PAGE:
This project will place the South Fork Tieton River back into its original channel and eliminate a fish passage fish passage
Fish passage is the ability of fish or other aquatic species to move freely throughout their life to find food, reproduce, and complete their natural migration cycles. Millions of barriers to fish passage across the country are fragmenting habitat and leading to species declines. The U.S. Fish and Wildlife Service's National Fish Passage Program is working to reconnect watersheds to benefit both wildlife and people.

Learn more about fish passage
barrier that forms in September as Rimrock Reservoir is drawn down.  Under current operations, the barrier is a hazard to out-migrating post-spawn bull trout and blocks spawning access for kokanee salmon. The improved fish passage will allow more flexibility in management of the Yakima Basin Project as a whole and could move the Tieton River below Tieton Dam to a more natural flow regime.  This would benefit Middle Columbia River steelhead that spawn below the dam and  facilitate out-migration of juvenile Chinook, sockeye, and Middle-Columbia River steelhead in the lower Yakima River in the spring.  The improvements will reduce post spawn mortality of bull trout and increase the overall productivity of Rimrock by allowing spawning migration of kokanee, which are currently totally blocked from migration into South Fork Tieton River.

The original National Forest Road 1200  was constructed around 1931 in association with the construction of Tieton Dam, which was completed in 1936. The road was part of the State Highway system until 1951, when State Route 12 on the north side of the reservoir was constructed.  There were  a series of agreements between Yakima County and the Forest Service for maintenance of the road, beginning in 1966. By 1985, the wooden log trestle bridge crossing the Southfork Tieton was failing; the county and U.S. Forest Service entered into an agreement to replace the bridge.

Southfork Tieton’s natural alignment at the crossing was between a spur of weak volcanic rock on the west bank, and a slow moving glacial-clay landslide on the east bank. In order to avoid construction on the east bank in the landslide, a river channel was cut through the volcanic rock spur, and the bridge erected over that cut. The natural channel was then filled and the road realigned.   Unfortunately, immediately downstream of the bridge, the rock spur was vertical, creating a 40-foot waterfall when the reservoir is drawn down. Under current operations, the waterfall creates a fish blockage from September thru April.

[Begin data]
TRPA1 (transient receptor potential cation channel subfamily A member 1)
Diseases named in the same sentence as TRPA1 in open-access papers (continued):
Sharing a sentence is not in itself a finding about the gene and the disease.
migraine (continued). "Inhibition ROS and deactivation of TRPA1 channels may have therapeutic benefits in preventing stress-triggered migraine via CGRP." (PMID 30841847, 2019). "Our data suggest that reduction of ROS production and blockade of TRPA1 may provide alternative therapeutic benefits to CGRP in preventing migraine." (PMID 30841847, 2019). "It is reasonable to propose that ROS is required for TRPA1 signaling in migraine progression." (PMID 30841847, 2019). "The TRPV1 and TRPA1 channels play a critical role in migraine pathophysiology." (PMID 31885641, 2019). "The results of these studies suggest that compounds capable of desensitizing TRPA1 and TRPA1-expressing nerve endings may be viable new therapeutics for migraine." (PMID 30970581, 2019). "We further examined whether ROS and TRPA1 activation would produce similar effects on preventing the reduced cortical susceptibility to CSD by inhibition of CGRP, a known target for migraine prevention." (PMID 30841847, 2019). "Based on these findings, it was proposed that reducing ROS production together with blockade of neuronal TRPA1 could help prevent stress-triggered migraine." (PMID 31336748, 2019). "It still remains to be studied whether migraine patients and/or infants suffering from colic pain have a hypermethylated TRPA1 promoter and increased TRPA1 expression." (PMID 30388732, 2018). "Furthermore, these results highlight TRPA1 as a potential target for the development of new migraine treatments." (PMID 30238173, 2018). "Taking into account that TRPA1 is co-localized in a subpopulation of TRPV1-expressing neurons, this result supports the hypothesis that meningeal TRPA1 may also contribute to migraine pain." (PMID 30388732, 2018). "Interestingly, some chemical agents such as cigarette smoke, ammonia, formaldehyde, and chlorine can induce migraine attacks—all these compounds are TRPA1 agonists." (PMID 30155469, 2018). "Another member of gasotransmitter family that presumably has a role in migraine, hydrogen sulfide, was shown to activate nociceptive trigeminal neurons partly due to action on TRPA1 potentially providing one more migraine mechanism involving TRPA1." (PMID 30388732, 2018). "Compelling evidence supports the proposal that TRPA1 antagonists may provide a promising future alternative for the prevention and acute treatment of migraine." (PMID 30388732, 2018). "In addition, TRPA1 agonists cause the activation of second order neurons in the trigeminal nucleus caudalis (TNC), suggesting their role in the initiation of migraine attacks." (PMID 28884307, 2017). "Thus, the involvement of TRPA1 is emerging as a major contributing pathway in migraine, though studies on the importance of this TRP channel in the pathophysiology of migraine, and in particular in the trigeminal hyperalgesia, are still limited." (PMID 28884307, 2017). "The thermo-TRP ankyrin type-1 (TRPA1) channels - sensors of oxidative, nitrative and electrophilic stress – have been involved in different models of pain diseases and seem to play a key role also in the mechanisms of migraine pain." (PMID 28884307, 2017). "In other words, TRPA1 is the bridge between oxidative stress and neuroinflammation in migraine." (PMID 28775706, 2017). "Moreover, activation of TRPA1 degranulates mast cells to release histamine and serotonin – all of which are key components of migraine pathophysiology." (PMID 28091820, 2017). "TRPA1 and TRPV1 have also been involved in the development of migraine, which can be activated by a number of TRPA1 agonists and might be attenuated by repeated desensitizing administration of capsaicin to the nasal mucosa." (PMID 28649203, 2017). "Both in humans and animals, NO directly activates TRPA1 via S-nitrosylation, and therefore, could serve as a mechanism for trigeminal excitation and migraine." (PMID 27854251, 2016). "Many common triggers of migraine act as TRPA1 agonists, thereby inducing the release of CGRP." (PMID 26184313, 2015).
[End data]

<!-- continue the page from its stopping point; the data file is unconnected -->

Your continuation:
The Southfork Tieton supports the largest bull trout population in the Yakima Basin. Through an agreement between the Service and Bureau of Reclamation, Rimrock Reservoir is held high until August 10 each year to provide adequate upstream passage for spawning bull trout. As the reservoir is drawn down the falls become a passage barrier for kokanee, a prey source for bull trout. Yakama Nation has proposed the introduction of sockeye to Rimrock Reservoir after fish passage has been constructed at Tieton Dam (currently in development). Eliminating this fish passage barrier would provide access to high-quality spawning habitat for introduced sockeye.

Quick Facts:

Project StatusIn Development
Location WA, Yakima
NFPP Project Funding$400,000
Restoration TechniquesFishway
Accomplishments12.25 Stream Miles Reopened
Project Partner LeadYakima County
Primary Species BenefitedBull Trout
South Fork Tieton river

The National Fish Passage Program combines technical expertise with a track record of success. 

Implemented primarily through the Service's Fish and Wildlife Conservation Offices, the National Fish Passage Program provides financial and technical assistance to partners across the country. Since 1999, the program has worked with over 2,000 local communities, Tribes, and private landowners to remove or bypass over 3,400 barriers to fish passage and reopen access to over 61,000 miles of upstream habitat for fish and other animals. Staff have expertise in fish migration and biology as well as financial, engineering, and planning assistance to communities, Tribes, and landowners to help them remove barriers and restore rivers for the benefit both fish and people. 

Fish passage project proposals can be initiated by any individual, organization, government, or agency. However, proposals must be submitted and completed in cooperation with a Fish and Wildlife Conservation Office. (Please note that fish passage projects being used for federal or state compensatory mitigation or required by existing federal or state regulatory programs are not eligible for funding through the National Fish Passage Program.) 



Contact Information


The 40-foot waterfall at Tieton Bridge in Washington is a problem for migrating fish.
Sometimes in solving a problem, you create a bigger one. Such was the case in 1985, when a wood log trestle bridge spanning the South Fork Tieton River in Yakima County, Washington, was failing. The county and federal government agreed the bridge – built in the early 1930s in conjunction with the...



A person is walks through a large wide culvert that passes under a gravel road. A small river runs through the culvert.
Across the country, millions of barriers are fragmenting rivers, blocking fish migration, and putting communities at higher risk to flooding. Improving fish passage is one of the most effective ways to help conserve vulnerable species while building safer infrastructure for communities and...


Person in a blue inflatable kayak on a calm river
The Mid-Columbia Fish & Wildlife Conservation Office provides technical fisheries assistance and cooperates with Service programs; other federal, state, and local agencies; tribes, and various entities to conserve aquatic species and their habitats in the mid- and upper-Columbia River Basin.